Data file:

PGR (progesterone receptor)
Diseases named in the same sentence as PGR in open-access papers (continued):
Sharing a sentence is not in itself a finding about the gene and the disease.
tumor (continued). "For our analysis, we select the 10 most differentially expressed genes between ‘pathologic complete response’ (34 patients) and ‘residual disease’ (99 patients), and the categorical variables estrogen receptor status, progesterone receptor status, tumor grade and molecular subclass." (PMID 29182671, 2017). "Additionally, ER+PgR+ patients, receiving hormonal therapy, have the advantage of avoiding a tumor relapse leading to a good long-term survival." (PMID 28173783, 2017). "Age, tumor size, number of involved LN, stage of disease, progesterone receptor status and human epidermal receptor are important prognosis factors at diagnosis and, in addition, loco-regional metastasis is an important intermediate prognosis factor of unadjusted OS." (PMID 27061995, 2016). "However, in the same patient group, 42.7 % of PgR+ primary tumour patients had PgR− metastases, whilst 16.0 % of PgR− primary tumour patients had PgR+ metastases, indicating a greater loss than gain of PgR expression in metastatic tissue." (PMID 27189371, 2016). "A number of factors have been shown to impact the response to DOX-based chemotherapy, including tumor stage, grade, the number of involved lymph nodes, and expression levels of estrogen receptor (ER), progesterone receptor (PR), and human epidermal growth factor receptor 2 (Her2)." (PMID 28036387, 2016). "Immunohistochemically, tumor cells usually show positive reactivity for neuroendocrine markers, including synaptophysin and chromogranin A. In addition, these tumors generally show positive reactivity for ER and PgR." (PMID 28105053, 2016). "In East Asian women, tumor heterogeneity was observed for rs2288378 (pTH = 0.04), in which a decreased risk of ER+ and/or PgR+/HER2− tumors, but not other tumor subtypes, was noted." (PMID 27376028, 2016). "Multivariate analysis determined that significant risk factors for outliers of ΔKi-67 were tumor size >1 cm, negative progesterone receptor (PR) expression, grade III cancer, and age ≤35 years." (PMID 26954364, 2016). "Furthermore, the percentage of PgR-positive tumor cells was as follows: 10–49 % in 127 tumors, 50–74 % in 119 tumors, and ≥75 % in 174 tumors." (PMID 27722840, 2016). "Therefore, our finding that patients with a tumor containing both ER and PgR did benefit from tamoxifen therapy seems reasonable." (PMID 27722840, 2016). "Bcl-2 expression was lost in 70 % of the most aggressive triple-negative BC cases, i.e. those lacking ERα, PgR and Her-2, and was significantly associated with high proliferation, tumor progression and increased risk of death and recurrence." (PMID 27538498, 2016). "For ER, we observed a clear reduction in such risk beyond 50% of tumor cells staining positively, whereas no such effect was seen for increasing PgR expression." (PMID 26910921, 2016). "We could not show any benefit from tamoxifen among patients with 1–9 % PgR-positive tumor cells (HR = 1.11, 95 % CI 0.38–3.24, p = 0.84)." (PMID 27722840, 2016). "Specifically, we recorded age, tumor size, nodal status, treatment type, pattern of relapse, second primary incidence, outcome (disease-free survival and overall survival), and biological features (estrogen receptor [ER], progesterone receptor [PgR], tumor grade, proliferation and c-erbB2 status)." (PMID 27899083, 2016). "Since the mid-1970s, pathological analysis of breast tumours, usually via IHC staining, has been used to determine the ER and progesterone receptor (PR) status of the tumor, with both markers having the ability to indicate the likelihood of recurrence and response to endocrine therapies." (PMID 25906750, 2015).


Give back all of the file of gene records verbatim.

PGR (progesterone receptor)
Diseases named in the same sentence as PGR in open-access papers (continued):
Sharing a sentence is not in itself a finding about the gene and the disease.
tumor (continued). "For our analysis, we select the 10 most differentially expressed genes between ‘pathologic complete response’ (34 patients) and ‘residual disease’ (99 patients), and the categorical variables estrogen receptor status, progesterone receptor status, tumor grade and molecular subclass." (PMID 29182671, 2017). "Additionally, ER+PgR+ patients, receiving hormonal therapy, have the advantage of avoiding a tumor relapse leading to a good long-term survival." (PMID 28173783, 2017). "Age, tumor size, number of involved LN, stage of disease, progesterone receptor status and human epidermal receptor are important prognosis factors at diagnosis and, in addition, loco-regional metastasis is an important intermediate prognosis factor of unadjusted OS." (PMID 27061995, 2016). "However, in the same patient group, 42.7 % of PgR+ primary tumour patients had PgR− metastases, whilst 16.0 % of PgR− primary tumour patients had PgR+ metastases, indicating a greater loss than gain of PgR expression in metastatic tissue." (PMID 27189371, 2016). "A number of factors have been shown to impact the response to DOX-based chemotherapy, including tumor stage, grade, the number of involved lymph nodes, and expression levels of estrogen receptor (ER), progesterone receptor (PR), and human epidermal growth factor receptor 2 (Her2)." (PMID 28036387, 2016). "Immunohistochemically, tumor cells usually show positive reactivity for neuroendocrine markers, including synaptophysin and chromogranin A. In addition, these tumors generally show positive reactivity for ER and PgR." (PMID 28105053, 2016). "In East Asian women, tumor heterogeneity was observed for rs2288378 (pTH = 0.04), in which a decreased risk of ER+ and/or PgR+/HER2− tumors, but not other tumor subtypes, was noted." (PMID 27376028, 2016). "Multivariate analysis determined that significant risk factors for outliers of ΔKi-67 were tumor size >1 cm, negative progesterone receptor (PR) expression, grade III cancer, and age ≤35 years." (PMID 26954364, 2016). "Furthermore, the percentage of PgR-positive tumor cells was as follows: 10–49 % in 127 tumors, 50–74 % in 119 tumors, and ≥75 % in 174 tumors." (PMID 27722840, 2016). "Therefore, our finding that patients with a tumor containing both ER and PgR did benefit from tamoxifen therapy seems reasonable." (PMID 27722840, 2016). "Bcl-2 expression was lost in 70 % of the most aggressive triple-negative BC cases, i.e. those lacking ERα, PgR and Her-2, and was significantly associated with high proliferation, tumor progression and increased risk of death and recurrence." (PMID 27538498, 2016). "For ER, we observed a clear reduction in such risk beyond 50% of tumor cells staining positively, whereas no such effect was seen for increasing PgR expression." (PMID 26910921, 2016). "We could not show any benefit from tamoxifen among patients with 1–9 % PgR-positive tumor cells (HR = 1.11, 95 % CI 0.38–3.24, p = 0.84)." (PMID 27722840, 2016). "Specifically, we recorded age, tumor size, nodal status, treatment type, pattern of relapse, second primary incidence, outcome (disease-free survival and overall survival), and biological features (estrogen receptor [ER], progesterone receptor [PgR], tumor grade, proliferation and c-erbB2 status)." (PMID 27899083, 2016). "Since the mid-1970s, pathological analysis of breast tumours, usually via IHC staining, has been used to determine the ER and progesterone receptor (PR) status of the tumor, with both markers having the ability to indicate the likelihood of recurrence and response to endocrine therapies." (PMID 25906750, 2015).